He also achieved back-to-back 3rd-place finishes in Super League in those same years, reaching the play-off semi-finals in both of those campaigns. Radford was eventually sacked, quite memorably, live on Sky Sports following a defeat to Warrington in March 2020.

5. Peter Gentle (2011-2013) – 53%

P:64, W:34, D:4, L:26

When Kear was dismissed by Pearson, the new Hull owner’s first appointment was Australian Gentle, with Hull his first-ever senior coaching gig. The veteran coach – who has since been in interim charge of NRL outfit Brisbane Broncos – achieved back-to-back 6th-place finishes.

They then led into the play-offs, and on both occasions, Hull made it over the first hurdle before being beaten at the second. In 2013, Huddersfield Giants humiliated them at that second stage, beating the Black & Whites 76-18 and that proved to be Gentle’s last game at the helm.

4. John Kear (2005-2006) – 55%

P:43, W:24, D:2, L:17

John Kear
John Kear, Hull FC’s head coach between 2008 & 2011

Taking charge of Hull ahead of the 2005 season, Kear already had plenty of coaching experience, and was the man who had shocked the rugby league world in 1998 when he headed up the Sheffield Eagles side which beat Wigan Warriors in the Challenge Cup final.

He repeated that same feat with Hull in his first year in the hotseat, winning them their first Challenge Cup for 23 years with a victory over Leeds Rhinos in the final, Danny Brough converting Paul Cooke’s try late on to seal the deal in Cardiff. Finishing 5th in Super League that year, beaten 71-0 in the play-offs by Bradford Bulls, Kear would leave the club in April ’06.

= Peter Sharp (2006-2008) – 55%

P:68, W:38, D:3, L:27

The man who led Hull as close as they’ve been – at least to date – to Super League glory. Arriving midway through the 2006 season, Sharp inherited a side who had won the last three on the spin under the interim care of Agar, and carried that run on with victories in all of the next 10. By the end of the run, FC had won 17 of 18, and finished 2nd in Super League.

Losing to St Helens in the play-offs, Hull had to win against Bradford to book their spot in a first-ever Grand Final and did so, ultimately losing out to Saints at Old Trafford. They’ve never finished 2nd in Super League again since, with Sharp orchestrating a 4th-place finish the year after before leaving midway through ’08, when assistant Agar took the reins permanently.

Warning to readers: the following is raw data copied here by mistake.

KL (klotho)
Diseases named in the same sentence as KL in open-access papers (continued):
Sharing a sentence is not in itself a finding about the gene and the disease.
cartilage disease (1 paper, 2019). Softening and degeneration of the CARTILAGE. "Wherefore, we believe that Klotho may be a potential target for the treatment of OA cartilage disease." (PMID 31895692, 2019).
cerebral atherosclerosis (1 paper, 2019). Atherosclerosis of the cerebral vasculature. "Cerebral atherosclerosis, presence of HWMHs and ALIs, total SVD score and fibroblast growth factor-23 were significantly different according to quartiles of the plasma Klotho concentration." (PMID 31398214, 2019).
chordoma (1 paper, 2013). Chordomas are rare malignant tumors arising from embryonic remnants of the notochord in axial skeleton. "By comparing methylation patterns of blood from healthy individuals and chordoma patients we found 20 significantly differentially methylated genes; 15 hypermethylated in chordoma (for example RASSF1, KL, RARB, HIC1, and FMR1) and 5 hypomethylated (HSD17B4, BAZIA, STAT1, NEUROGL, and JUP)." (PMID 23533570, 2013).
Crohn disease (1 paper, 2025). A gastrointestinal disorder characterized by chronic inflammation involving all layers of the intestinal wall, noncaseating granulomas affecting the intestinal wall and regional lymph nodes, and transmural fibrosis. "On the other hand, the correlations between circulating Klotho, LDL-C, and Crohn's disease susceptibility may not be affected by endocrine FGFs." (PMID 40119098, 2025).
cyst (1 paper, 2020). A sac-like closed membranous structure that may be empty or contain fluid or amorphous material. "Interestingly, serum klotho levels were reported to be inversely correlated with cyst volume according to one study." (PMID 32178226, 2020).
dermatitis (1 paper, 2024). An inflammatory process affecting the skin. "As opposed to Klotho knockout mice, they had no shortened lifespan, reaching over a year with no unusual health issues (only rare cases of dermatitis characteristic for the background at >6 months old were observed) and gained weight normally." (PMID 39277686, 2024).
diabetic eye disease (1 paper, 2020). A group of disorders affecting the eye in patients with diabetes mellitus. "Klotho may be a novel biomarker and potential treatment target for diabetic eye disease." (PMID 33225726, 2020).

2. Shaun McRae (2000-2004) – 56%

P:158, W:89, D:8, L:61

Australian McRae – known as ‘Bomber’ – had coached Saints and Gateshead Thunder prior to arriving at The Boulevard, and there is no other man who has been Hull’s permanent head coach in Super League that has a better win percentage. He achieved a 3rd-place finish in 2001, with play-off finishes also coming in ’02 and ’04, with the latter the final year of his tenure.

He departed FC to return Down Under, taking up a coaching gig in the NRL with South Sydney Rabbitohs, but would eventually return to Super League as Salford’s boss a few years later. In the 2010s, he became the Airlie Birds’ Director of Rugby, with Motu Tony the man to eventually succeed him in that role.

1. Andy Last [Interim] (2020-2020) – 57%

P:14, W:8, D:0, L:6

Andy Last
Andy Last, the man placed in interim charge of Hull FC for the majority of 2020

Now, we know this is a bit of a false position given that Last only took charge on an interim basis, but Hull list him on their website so he had to be included, and as a result he tops this ranking! Having held numerous roles at the club, he took charge following Radford’s sacking in March 2020.

That was just a few days before COVID hit though, and Last – who had taken charge of just two training sessions in-person – then had to wait over 100 days for FC’s first game back. In the 14 games he was at the helm for – all behind closed doors – across league & cup, FC won eight.

Finishing 6th, they made the play-offs. The Grand Final was played at the MKM Stadium that year, and Hull would have been in it but for being beaten by Wigan at the semi-final stage! Last has since headed up Castleford Tigers, and is now the assistant to Hull native Steve McNamara at Catalans Dragons.